Social media is buzzing about Kanye West, his album “Jesus is King” and his newfound faith in Jesus Christ. Along with that has come his request that those working on his album abstain from premarital sex and that his wife stop wearing revealing clothing. To some it may sound weird but I went on a similar journey 16 years ago.
The year was 2003. It was Lent, an important season on the church calendar. My best friend (who would go on to become my wife) and I started asking God questions. Are you real? If you’re real then_________. One by one we started to get the answers we were looking for. By the end of Lent we were convinced the God we had heard about all those years was real and we became born again Christians. No sermons. No calls to the altar. Soon after I threw out or gave away all my hip-hop CD’s, threw away some of my clothing, abstained from sex, stopped wearing earrings and stopped hanging out with my closest friends. I was a new man. (I’ve since put back in my earrings, got back some of my music, and reconnected with my friends).
Eventually I became a leader in my church, sat in the coveted front row and eventually even got ordained as a minister, priest collar and all. I learned some great lessons that still serve me today. Although my ministry days are long behind me, faith is still a very important part of my life.
One of the things I learned during my heavy church going days was that many Christians have an awkward, if not antagonistic, relationship with the world around them. I remember the comments about Beyonce and her alter ego “Sasha Fierce” and how demonic it was. Then when she featured on fellow Destiny’s Child bandmate Michelle Williams’ Christian song “Say Yes” the judgment continued.
Since getting into the entertainment industry myself, I’ve been on the receiving end of this judgment. Since starting SHIFTER we’ve received private messages, “prophetic words”, from well meaning Christians. We received a few “I was praying and God told me you’re not supposed to be reviewing non-Christian movies” remarks. When I recently visited a church and told them I had a hip-hop radio show at the time on a non-Christian station I received blank stares and puzzled looks. And when I embraced the name “KB The Boss” ahead of getting my show there were whispers and comments from Christians I knew and respected, “Kevin doesn’t need to do all that. What is he doing?”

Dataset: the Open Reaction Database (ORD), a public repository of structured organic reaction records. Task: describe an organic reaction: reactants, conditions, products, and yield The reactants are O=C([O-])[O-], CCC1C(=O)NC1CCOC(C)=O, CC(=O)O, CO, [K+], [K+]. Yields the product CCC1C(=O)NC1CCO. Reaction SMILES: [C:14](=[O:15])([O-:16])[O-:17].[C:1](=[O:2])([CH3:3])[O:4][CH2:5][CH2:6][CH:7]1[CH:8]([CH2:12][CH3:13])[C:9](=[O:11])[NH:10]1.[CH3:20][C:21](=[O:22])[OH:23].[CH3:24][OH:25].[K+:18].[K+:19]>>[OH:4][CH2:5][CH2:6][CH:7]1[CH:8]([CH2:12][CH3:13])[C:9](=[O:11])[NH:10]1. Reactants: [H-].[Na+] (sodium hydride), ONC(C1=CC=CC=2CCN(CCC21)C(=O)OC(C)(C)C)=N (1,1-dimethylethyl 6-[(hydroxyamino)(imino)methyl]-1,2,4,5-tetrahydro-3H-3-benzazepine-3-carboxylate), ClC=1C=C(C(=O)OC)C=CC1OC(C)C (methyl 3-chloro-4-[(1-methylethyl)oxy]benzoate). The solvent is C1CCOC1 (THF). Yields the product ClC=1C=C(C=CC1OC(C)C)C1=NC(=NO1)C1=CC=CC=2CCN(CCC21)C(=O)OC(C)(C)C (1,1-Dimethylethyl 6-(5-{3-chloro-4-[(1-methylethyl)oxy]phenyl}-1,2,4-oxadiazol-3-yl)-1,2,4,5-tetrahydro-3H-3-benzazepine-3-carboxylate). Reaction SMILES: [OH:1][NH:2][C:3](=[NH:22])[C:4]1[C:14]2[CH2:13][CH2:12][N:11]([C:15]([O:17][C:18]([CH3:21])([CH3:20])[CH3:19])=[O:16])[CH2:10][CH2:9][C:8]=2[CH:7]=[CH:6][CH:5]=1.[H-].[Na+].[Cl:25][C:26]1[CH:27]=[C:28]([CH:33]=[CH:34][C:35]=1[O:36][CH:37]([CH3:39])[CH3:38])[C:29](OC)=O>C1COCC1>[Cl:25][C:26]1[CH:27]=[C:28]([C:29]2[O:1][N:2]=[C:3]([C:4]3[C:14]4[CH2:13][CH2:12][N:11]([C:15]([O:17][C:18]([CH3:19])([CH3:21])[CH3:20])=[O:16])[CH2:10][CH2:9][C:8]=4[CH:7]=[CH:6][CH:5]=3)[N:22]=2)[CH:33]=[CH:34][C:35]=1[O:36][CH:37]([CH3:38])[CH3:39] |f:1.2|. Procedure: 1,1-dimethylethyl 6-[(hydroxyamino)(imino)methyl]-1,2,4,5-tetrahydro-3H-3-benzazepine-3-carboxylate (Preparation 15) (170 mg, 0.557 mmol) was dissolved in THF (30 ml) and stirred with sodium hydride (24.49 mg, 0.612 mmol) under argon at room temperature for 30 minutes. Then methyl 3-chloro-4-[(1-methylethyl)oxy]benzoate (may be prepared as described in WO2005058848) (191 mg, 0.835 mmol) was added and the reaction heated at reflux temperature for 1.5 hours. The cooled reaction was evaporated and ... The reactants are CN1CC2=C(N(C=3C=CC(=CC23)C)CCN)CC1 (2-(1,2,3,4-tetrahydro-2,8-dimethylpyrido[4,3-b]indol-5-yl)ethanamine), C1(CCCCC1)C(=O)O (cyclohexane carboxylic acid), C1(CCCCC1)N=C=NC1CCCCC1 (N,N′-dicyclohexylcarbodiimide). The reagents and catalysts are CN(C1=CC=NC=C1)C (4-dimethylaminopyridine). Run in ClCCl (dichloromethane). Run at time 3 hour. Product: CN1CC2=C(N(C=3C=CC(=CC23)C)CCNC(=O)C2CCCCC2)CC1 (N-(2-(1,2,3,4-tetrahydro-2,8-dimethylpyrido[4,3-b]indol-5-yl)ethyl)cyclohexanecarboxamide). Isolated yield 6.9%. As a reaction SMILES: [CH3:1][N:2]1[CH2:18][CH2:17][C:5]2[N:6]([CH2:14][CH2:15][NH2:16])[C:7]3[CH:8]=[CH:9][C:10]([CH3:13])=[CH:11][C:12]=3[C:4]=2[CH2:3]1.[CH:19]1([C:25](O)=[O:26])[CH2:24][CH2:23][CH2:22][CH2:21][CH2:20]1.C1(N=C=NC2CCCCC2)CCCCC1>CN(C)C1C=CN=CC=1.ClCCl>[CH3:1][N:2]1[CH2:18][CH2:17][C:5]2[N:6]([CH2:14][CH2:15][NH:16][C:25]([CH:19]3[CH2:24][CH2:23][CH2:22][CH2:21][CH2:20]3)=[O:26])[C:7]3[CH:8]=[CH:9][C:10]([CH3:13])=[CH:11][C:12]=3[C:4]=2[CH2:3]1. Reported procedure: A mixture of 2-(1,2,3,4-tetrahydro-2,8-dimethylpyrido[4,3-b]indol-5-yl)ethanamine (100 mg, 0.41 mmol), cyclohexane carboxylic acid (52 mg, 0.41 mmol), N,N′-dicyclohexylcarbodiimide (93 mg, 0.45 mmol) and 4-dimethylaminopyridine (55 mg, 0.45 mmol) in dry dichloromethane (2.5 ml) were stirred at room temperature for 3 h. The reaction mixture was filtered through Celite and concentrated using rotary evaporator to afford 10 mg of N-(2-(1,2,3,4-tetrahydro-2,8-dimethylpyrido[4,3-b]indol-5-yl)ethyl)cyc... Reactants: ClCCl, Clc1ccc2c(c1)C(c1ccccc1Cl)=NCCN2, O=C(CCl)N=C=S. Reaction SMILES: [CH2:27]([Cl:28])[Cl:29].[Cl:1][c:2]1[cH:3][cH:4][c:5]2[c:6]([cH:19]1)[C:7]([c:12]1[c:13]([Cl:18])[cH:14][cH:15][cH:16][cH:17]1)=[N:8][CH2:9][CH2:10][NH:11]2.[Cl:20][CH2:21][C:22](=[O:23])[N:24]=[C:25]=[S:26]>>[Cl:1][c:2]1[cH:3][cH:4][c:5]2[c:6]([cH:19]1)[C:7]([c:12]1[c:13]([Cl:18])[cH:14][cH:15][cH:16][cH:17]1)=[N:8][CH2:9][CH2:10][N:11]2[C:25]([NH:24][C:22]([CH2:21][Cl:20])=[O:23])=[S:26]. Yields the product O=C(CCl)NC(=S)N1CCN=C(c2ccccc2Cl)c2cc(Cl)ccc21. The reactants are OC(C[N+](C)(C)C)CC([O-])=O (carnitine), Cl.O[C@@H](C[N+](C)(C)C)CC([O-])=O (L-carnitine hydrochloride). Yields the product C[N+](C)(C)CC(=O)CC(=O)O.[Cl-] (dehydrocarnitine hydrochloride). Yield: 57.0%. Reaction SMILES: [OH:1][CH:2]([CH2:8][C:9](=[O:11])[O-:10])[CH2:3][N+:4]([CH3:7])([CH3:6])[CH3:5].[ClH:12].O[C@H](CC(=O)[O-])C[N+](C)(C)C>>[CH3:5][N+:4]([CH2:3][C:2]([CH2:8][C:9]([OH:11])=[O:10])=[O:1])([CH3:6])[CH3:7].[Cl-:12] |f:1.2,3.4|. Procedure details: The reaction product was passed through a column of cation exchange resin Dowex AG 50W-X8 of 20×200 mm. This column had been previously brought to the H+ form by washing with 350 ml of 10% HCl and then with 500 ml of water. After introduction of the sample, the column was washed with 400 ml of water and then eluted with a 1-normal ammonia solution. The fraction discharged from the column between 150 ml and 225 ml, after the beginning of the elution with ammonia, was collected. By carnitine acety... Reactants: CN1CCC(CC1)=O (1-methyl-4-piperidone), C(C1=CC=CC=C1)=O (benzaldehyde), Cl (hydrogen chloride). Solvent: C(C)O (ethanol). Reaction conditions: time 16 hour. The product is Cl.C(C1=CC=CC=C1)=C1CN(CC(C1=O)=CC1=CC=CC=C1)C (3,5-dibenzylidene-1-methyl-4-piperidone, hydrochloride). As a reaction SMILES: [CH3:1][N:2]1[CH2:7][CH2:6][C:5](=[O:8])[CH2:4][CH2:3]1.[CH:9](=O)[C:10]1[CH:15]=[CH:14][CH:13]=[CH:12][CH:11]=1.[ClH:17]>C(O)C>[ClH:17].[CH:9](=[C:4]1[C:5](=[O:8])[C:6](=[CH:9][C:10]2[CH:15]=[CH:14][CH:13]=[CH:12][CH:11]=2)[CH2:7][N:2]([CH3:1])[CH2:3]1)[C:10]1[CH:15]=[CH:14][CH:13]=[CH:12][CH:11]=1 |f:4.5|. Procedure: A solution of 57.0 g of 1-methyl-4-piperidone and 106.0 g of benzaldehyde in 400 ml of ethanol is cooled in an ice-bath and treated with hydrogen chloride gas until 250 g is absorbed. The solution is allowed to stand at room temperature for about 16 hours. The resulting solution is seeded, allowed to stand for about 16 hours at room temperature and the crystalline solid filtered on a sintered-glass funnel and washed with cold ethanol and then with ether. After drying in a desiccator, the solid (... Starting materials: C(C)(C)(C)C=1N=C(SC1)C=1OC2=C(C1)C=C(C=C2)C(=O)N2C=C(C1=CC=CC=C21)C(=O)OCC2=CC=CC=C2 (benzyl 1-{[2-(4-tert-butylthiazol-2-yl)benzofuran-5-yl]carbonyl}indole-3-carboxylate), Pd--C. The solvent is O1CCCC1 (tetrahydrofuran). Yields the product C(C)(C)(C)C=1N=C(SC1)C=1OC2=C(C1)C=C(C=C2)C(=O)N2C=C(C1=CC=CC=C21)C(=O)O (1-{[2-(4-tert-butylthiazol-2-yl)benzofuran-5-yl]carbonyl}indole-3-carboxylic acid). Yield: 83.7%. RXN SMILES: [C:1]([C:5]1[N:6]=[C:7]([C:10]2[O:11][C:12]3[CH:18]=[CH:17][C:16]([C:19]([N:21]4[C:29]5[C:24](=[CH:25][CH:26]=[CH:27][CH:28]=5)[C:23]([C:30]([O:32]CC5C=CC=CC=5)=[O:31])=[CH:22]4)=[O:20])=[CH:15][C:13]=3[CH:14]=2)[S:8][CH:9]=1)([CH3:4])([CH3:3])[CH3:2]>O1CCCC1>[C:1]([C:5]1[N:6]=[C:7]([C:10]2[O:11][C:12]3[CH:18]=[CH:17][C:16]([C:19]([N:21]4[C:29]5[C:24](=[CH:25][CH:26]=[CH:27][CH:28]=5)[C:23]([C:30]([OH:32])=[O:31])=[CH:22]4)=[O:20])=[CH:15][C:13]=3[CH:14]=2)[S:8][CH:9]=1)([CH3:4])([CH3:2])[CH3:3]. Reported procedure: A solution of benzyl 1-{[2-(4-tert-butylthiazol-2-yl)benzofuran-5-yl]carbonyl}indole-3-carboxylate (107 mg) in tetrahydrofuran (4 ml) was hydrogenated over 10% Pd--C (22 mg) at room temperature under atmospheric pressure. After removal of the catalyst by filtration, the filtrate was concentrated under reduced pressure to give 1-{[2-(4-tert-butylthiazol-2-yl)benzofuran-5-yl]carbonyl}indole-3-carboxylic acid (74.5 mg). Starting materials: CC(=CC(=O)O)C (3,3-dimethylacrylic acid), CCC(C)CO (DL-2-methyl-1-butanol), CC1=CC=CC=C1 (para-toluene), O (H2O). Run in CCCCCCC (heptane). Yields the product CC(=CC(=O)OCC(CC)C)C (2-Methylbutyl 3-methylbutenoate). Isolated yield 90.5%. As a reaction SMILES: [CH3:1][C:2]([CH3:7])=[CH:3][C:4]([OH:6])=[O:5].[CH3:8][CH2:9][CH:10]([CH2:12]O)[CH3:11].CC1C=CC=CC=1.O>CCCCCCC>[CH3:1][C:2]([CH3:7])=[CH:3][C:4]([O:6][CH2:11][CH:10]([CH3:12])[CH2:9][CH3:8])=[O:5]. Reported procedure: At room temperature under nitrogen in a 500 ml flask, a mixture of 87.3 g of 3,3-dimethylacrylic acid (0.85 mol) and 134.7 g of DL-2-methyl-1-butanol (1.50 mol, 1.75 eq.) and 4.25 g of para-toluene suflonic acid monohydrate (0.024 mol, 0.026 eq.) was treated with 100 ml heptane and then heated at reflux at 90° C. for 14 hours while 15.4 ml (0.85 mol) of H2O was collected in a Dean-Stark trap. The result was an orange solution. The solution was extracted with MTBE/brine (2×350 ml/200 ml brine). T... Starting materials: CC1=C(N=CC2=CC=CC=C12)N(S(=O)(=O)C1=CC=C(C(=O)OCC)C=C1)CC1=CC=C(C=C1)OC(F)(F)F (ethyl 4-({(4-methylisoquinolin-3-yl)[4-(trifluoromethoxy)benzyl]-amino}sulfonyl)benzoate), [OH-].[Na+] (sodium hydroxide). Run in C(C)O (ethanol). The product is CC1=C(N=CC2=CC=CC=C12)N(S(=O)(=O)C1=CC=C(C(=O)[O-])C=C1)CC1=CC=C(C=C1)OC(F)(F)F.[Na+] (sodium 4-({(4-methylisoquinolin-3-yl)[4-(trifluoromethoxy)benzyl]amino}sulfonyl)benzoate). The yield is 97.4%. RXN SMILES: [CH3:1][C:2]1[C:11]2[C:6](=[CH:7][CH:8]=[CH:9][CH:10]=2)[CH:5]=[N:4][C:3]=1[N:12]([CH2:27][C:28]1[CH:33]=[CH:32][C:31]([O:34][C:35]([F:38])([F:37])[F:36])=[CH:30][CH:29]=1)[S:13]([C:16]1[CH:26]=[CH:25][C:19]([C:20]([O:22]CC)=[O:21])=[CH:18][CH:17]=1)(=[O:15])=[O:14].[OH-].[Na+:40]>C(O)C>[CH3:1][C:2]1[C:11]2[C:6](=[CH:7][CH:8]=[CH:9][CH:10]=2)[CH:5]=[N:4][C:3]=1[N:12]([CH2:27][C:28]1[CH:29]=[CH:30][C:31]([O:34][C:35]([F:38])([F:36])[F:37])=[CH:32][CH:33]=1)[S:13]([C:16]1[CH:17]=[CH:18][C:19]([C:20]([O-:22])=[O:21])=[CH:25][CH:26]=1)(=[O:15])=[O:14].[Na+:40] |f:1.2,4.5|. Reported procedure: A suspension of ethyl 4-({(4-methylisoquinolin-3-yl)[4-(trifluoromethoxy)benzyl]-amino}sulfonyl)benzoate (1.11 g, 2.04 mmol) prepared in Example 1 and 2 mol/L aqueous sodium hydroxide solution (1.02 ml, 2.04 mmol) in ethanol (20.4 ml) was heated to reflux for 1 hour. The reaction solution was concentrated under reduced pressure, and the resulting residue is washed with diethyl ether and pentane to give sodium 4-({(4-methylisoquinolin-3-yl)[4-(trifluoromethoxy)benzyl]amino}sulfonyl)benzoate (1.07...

The church often complains about being hated by the world, but let’s be honest – the feeling is mutual. The same awkwardness, if not hatred “the world” has for Christianity, many Christians have for the world as well. Talk to a lot of Christians steeped in Evangelical culture and an “us vs. them” mentality will soon reveal itself. Personally, a lot of Christians have trouble figuring me out because I spend more time with “them” than “us” and it’s partly for this reason that I no longer go to church. Many Christians don’t understand or embrace people like me.
Although the Bible speaks of those who are called to the Gentiles or “the uncircumcised” alongside those who are called “the circumcised”, the church today doesn’t know what to do with people who are called to be out in culture. We’re often treated like second class citizens in the church. “Carnal Christians” who are in rebellion and need to “come back to God”. Assumptions are made about our faith or the supposed lack thereof. The reality is it takes more faith to be out among people who don’t believe what you believe, and to love and respect said people, than it does to spend all your time in church.
Now back to Kanye, it’s important to note there are two groups of Christians in this matter. The judgmental Christian and the non-judgmental Christian.
The Judgmental Christian
This group actually disgusts me. They’re what the Bible calls “Pharisees”. They think they’re so close to God but they’re actually the furthest away. They’ve created an image, a golden calf, of what the perfect Christian is and nobody except them can live up to it. These people are the reason a lot of people stay clear of church. In the song “Hands On” Kanye says, “What have you been hearin’ from the Christians? / They’ll be the first one to judge me / Make it feel like nobody love me / They’ll be the first one to judge me / Feelin’ like nobody love me”. He was talking about these people.